“Amblyopia (Lazy Eye) is the most common cause of visual impairment among children, affecting approximately 2 to 3 out of every 100 children,” says the National Eye Institute. When disruptions happen in the body, the brain always compensates by coming up with a new way to handle your body systems.
This is the case with lazy eye, or a condition where nerve pathways between the brain and eyes aren’t stimulated enough. One eye will see more clearly than the other, making your brain favor the one with clearer vision. This can lead to worsening vision in the other eye, causing various symptoms, such as a misaligned or wandering eye. Without treatment, vision can become worse and worse. Find out what lazy eye is, what causes it, and how to help reverse it!
Lazy eye, also called amblyopia, is a condition where the vision–at a young age–doesn’t develop as it should causing one eye to experience decreased vision quality. This weaker eye–lazy eye–will appear to wander inward/outward.
Lazy eye is a result of developmental problems in the brain. Specifically, when the brain’s visual processing centers malfunction, it triggers other problems with depth perception, vision sharpness, and perception of movement. “Amblyopia is the most prevalent neurological defect of vision in children and adults, affecting 1-3 percent of the population,”According to researchers at New York University’s Center for Neural Science.
During the period of birth to 6 years of age, the eye is a critical development period so anything that intrudes this vision development can cause a lazy eye.
The suppression pattern that is occurring with lazy eye can cause permanent vision loss that cannot be corrected with glasses, lenses, or lasik surgery–which is why early treatment is key. The loss of vision that is taking place is in the brain; Lazy Eye (Amblyopia) is a neurological condition. Vision therapy has shown to help with vision recovery and correction. In vision therapy, patients learn how to use the two eyes together, which helps prevent lazy eye from reoccurring.
Amblyopia can be caused by the misalignment of the two eyes—a condition called strabismus. Another common cause is the inability of one eye to focus as well as the other one. Amblyopia can occur when one eye is more nearsighted, more farsighted, or has more astigmatism, reports the NIH.
Early diagnosis and treatment of lazy eye is important for preventing long-term problems with vision. Treatment protocol involves either eyeglasses, contact lenses or eye patches. Lazy eye can usually be corrected with glasses or contact lenses, or eye patches. In severe cases, surgery may be required to correct the issues.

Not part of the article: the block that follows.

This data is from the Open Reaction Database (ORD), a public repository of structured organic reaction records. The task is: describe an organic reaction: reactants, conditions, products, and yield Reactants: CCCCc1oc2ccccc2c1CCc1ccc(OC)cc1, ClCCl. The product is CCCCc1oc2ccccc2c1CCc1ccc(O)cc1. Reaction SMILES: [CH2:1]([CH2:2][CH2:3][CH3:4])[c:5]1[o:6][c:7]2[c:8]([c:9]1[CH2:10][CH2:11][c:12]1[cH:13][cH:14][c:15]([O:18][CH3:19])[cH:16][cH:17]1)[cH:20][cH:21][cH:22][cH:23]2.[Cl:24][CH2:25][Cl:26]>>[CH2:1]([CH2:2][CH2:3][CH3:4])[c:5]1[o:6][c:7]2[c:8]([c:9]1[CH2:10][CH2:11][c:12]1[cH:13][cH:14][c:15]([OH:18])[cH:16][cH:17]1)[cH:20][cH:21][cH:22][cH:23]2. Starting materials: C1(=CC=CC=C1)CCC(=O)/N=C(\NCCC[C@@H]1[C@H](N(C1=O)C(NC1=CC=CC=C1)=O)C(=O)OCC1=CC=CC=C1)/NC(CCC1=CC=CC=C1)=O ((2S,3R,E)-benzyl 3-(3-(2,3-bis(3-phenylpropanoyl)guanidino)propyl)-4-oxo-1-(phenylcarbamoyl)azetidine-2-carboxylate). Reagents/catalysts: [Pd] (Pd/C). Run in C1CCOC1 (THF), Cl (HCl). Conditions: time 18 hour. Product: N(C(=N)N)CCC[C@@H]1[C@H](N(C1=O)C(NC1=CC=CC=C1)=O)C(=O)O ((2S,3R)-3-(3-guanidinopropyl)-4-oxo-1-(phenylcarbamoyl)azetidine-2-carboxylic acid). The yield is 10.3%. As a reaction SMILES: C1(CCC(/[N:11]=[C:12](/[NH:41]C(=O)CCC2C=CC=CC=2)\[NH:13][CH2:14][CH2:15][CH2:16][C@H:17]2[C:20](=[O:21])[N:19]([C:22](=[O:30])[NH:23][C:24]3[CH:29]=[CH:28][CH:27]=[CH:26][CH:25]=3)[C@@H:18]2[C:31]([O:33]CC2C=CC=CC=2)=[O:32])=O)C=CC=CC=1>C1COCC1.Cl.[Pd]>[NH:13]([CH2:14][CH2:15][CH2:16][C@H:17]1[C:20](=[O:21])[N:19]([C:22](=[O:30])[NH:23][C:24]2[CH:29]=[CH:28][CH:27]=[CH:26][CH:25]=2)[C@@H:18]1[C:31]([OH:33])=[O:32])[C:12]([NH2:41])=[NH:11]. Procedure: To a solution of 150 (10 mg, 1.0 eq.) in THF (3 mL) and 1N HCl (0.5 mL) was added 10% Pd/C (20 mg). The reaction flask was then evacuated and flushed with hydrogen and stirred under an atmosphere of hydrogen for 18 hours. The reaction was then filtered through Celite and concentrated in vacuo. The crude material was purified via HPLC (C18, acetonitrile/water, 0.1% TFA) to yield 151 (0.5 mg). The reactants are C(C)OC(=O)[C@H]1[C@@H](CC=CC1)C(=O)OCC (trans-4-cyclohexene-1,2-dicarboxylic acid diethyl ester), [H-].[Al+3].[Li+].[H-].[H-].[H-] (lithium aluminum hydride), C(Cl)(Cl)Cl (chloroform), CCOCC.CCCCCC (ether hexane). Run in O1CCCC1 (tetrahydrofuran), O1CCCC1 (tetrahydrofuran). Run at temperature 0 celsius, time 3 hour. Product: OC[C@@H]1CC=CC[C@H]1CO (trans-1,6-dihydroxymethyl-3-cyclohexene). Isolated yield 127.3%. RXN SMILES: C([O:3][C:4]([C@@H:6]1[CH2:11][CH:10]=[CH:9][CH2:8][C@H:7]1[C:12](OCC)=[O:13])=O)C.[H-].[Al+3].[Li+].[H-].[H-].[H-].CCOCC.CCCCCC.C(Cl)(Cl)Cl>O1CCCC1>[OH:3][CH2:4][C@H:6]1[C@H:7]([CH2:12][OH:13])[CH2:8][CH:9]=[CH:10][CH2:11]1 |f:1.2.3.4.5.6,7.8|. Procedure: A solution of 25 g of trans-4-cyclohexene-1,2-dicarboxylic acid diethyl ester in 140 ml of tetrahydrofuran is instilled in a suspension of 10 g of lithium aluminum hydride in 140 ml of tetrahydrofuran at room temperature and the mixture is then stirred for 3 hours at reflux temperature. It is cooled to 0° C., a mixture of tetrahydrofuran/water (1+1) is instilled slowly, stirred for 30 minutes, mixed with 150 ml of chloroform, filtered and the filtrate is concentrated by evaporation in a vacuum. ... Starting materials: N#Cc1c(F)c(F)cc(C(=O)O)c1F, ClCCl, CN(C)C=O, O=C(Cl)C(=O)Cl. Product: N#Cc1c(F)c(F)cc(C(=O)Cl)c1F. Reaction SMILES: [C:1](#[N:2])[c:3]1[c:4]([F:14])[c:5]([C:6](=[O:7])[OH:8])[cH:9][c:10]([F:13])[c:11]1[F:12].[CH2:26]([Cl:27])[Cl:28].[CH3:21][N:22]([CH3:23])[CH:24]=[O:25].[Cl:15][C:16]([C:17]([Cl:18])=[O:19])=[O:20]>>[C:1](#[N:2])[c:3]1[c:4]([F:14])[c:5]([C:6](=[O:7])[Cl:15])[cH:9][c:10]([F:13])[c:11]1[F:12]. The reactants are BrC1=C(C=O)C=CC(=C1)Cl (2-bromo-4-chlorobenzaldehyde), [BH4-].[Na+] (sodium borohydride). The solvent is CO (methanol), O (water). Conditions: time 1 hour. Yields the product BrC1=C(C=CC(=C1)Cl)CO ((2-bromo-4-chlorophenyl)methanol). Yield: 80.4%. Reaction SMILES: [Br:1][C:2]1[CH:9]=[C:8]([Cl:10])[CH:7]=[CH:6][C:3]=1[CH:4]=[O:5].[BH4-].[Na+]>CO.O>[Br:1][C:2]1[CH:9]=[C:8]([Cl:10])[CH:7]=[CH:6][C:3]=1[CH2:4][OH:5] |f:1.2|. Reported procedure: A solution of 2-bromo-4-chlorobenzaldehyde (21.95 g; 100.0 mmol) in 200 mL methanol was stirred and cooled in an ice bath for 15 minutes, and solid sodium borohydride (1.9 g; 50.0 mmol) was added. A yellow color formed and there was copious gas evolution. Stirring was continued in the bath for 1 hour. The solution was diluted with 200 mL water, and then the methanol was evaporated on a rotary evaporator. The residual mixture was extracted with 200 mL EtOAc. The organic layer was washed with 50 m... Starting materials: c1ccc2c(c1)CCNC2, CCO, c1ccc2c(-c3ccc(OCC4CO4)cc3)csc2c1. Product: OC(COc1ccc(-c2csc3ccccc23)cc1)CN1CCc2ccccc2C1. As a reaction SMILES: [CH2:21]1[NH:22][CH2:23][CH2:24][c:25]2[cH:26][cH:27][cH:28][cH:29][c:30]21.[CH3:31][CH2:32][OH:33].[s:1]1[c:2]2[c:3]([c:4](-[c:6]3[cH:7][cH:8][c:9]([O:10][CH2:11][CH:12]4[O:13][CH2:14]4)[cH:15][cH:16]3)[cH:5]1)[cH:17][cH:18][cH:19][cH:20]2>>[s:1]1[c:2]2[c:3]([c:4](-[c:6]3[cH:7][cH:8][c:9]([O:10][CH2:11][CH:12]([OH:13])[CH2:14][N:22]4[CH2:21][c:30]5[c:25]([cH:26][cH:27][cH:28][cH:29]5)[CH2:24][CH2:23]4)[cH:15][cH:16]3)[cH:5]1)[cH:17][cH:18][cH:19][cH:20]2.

Lazy eye will not go away on its own. If not diagnosed until the preteen, teen or adult years, treatment takes longer and is often less effective.
In an effort to encourage infant eye and vision assessments and ensure they are accessible to everyone, the American Optometric Association (AOA), and The Vision Care Institute of Johnson & Johnson Vision Care, Inc., and Optometry’s Charity™ – The AOA Foundation, partnered to create InfantSEE®, a no-cost public health program developed to provide professional eye care for infants nationwide.
Through InfantSEE®, Optometrists provide a one-time, comprehensive eye and vision assessment to babies in their first year of life, usually between the ages of 6 and 12 months, offering early detection of potential eye and vision problems at no cost regardless of income or ability to pay.
According to new data collected by the American Optometric Association (AOA) there is a growing need for early vision examination in infants. The data showed that two groups at greater risk for visual concerns were premature babies and minority babies.
The InfantSEE® program will:
“Early diagnosis (of Lazy Eye) increases the chance for a complete recovery, which is one reason the American Optometric Association recommends that children have a comprehensive optometric examination by 6 months of age and again at age 3.
Our Glendale optometrists will start with a comprehensive eye exam to evaluate the current health of your eyes and advise you on wellness goals. Our team can also provide recommendations for vision correction if needed. Call us at: (303) 223-0401 today to make an appointment. Our friendly staff is excited to meet you and help you with your vision needs!